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In Vitro Genotoxicity Assessment and the Effects of 4-Quinolones upon Human Cells

  • G. C. Crumplin
Part of the Springer Series in Applied Biology book series (SSAPPL.BIOLOGY)

Abstract

The last five years have seen the emergence of several new derivatives of Nalidixic acid which display great antibacterial potency and broad-spectrum antibacterial activity. Recent national and international meetings have clearly demonstrated that this group of compounds, known collectively as the 4-quinolones, are at present the most intensively studied group of antibacterial chemotherapeutic agents. Evidence is rapidly accumulating which suggests that these agents have the potential to become amongst the most exciting and challenging clinical agents to enter clinical use since the advent of the ß-lactams. The 4-quinolones act through a uniquely complex mechanism of action upon DNA topoisomerases. These enzymes control the spatial geometry of the cellular DNA and in molecular biology they are providing new insights into how cells perform the routine mechanical tasks of replicating DNA and transcribing the genetic information. It is becoming increasingly evident that the DNA topoisomerases are fundamentally important in sustaining the normal life-processes of all cellular organisms from the simple bacterium through to Homo sapiens.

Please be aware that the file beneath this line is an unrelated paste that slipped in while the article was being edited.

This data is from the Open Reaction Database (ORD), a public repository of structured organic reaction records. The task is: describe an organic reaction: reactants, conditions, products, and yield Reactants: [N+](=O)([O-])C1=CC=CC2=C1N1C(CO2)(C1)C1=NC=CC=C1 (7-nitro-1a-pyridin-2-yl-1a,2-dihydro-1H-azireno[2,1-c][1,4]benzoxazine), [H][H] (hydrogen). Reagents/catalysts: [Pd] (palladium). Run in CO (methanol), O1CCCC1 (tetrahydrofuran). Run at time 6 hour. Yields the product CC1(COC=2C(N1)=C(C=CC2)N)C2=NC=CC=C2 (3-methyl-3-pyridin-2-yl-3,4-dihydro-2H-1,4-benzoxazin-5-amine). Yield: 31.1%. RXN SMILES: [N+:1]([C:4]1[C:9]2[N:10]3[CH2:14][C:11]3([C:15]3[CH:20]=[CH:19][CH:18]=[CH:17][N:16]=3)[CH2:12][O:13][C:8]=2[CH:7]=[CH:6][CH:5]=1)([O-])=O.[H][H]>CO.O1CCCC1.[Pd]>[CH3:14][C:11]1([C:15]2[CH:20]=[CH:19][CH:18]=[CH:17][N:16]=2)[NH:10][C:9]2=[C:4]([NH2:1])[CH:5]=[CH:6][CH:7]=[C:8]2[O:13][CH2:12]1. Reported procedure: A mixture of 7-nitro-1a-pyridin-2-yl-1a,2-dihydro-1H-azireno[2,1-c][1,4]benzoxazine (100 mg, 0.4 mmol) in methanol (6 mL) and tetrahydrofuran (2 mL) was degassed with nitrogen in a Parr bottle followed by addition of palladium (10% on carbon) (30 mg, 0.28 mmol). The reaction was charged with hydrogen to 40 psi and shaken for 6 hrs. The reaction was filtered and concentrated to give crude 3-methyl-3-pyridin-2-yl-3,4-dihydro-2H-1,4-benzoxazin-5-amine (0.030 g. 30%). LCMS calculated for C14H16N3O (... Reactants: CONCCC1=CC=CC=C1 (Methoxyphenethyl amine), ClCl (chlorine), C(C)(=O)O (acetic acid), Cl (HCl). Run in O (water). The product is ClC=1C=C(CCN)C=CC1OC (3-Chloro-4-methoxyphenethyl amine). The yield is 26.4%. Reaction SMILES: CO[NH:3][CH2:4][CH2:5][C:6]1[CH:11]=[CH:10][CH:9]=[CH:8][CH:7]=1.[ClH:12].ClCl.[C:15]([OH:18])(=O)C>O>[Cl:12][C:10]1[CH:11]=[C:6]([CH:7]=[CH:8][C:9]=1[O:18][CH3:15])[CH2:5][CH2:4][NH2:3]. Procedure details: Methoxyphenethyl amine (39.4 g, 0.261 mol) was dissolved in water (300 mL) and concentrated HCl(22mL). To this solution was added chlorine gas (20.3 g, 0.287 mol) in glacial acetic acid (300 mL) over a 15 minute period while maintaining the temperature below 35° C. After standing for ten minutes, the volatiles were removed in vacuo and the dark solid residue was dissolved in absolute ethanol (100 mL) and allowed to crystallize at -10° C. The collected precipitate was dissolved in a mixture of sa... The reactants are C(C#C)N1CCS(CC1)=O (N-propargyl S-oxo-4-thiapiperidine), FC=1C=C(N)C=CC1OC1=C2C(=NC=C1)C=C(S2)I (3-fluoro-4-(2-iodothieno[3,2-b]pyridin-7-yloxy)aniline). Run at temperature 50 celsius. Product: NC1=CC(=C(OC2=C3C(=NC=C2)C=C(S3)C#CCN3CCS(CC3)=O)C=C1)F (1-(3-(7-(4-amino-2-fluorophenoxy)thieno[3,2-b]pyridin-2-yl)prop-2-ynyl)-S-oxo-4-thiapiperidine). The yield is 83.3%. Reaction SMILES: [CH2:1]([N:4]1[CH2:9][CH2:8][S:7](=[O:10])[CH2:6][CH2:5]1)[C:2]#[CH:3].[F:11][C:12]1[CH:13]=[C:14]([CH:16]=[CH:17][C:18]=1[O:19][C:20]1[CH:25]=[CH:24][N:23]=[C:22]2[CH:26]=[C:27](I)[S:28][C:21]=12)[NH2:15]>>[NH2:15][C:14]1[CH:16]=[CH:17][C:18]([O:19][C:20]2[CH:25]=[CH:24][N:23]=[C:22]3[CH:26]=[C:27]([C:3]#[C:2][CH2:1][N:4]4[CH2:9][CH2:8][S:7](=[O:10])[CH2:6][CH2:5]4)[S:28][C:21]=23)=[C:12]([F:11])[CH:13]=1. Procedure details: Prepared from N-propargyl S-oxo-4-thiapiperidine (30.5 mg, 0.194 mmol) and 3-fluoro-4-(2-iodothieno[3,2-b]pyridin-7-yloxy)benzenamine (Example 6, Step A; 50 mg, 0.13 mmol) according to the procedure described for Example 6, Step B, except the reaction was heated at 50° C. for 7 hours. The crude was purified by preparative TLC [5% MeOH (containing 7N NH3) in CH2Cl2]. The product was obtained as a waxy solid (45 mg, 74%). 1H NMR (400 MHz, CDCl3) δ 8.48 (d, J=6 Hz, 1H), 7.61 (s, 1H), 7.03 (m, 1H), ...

Keywords

Anti Bacterial Agent Nalidixic Acid Sister Chromatid Exchange Genotoxic Potential Pipemidic Acid 
These keywords were added by machine and not by the authors. This process is experimental and the keywords may be updated as the learning algorithm improves.

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© Springer-Verlag London Limited 1990

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  • G. C. Crumplin

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